Advances in Deepwater and Ultradeepwater Pipeline Route Selection
- Nigel P. Tootill (Intec Engineering Partnership Ltd.) | Michael P. Vandenbossche (BP plc) | Martin L. Morrison (Intec Engineering Partnership Ltd.)
- Document ID
- Society of Petroleum Engineers
- SPE Projects, Facilities & Construction
- Publication Date
- March 2006
- Document Type
- Journal Paper
- 1 - 4
- 2006. Society of Petroleum Engineers
- 4.2 Pipelines, Flowlines and Risers, 4.5.5 Installation Equipment and Techniques, 4.3.4 Scale, 5.5.2 Core Analysis, 4.5.10 Remotely Operated Vehicles, 4.2.4 Risers
- 0 in the last 30 days
- 305 since 2007
- Show more detail
- View rights & permissions
|SPE Member Price:||USD 10.00|
|SPE Non-Member Price:||USD 30.00|
The selection of pipeline routes and the location of the associated tie-in structures require detailed knowledge of the seabed conditions and shallow geology. The areas along the routes and the areas regionally around the routes must be accurately surveyed. This is especially important for the complex geology and seabed topography found in the deepwater Gulf of Mexico.
The Mardi Gras project used an autonomous underwater vehicle (AUV) to provide high-quality survey data. These data allowed the project to make decisions with a high degree of confidence regarding pipeline routing, ultimately leading to successful installation of the Mardi Gras pipelines.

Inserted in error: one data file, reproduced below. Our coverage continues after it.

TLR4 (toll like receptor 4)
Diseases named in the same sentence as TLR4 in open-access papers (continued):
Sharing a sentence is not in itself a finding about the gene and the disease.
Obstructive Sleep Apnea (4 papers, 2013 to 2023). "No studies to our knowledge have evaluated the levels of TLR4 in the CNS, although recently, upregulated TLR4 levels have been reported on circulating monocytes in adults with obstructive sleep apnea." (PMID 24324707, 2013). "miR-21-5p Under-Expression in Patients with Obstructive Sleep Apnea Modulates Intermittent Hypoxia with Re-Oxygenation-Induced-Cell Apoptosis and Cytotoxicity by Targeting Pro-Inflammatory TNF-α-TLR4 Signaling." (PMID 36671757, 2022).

BP and its partners are developing several deepwater prospects in the Gulf of Mexico. These include the Holstein, Mad Dog, Thunder Horse, and Atlantis floating production facilities in water depths ranging from 4,500 to 7,300 ft; see Fig. 1. Oil and gas will be exported by means of the Mardi Gras Transportation System. The deepwater segment of Mardi Gras consists of oil and gas pipelines and steel catenary risers with diameters ranging from 16 to 28 in.
The process of selecting a pipeline route is a complex one. The factors involved can be grouped into three main categories: primary, secondary, and cost. Primary factors include the location of the host (start) and destination (end) of the pipeline and installation parameters that may affect route geometry. Secondary factors include bathymetry, seafloor character, subseabed geology, geohazards, bioenvironmental issues, and existing infrastructure. The final factor, which is distinct from these two groups, is cost. Shorter pipelines cost less; therefore, the challenge for any pipeline route-selection team is to find the shortest route while conforming to the requirements set up by the primary and secondary factors.
Examples of geohazards that may be encountered include: steep slopes, unstable slopes, hard seabed sediments, bedforms, and environmentally sensitive areas. The most well-known environmentally sensitive areas are the biological assemblages of tubeworms, clams, mussels, bacterial mats, and a variety of associated organisms collectively known as chemosynthetic communities. These occur in many locations in the deepwater Gulf of Mexico. Manmade hazards include existing offshore installations, pipelines or cables, shipwrecks, and military dumping grounds. Additionally, maritime regulations must be observed at all times.
Mardi Gras was confronted with all of these when selecting the deepwater-pipeline routes. More than 330 miles (531 kilometers) of pipeline (not including the portion of Okeanos laid by Shell Pipeline Co. LP) was planned in water depths ranging from 400 ft (122 m) to 7,300 ft (2225 m).
The goal of the pipeline survey was to ensure that the pipelines followed the optimum routes on the basis of best survey data available. This included using the first commercial-use AUV system in conjunction with C&C Technologies Inc.
|File Size||899 KB||Number of Pages||4|
This paperhas no references.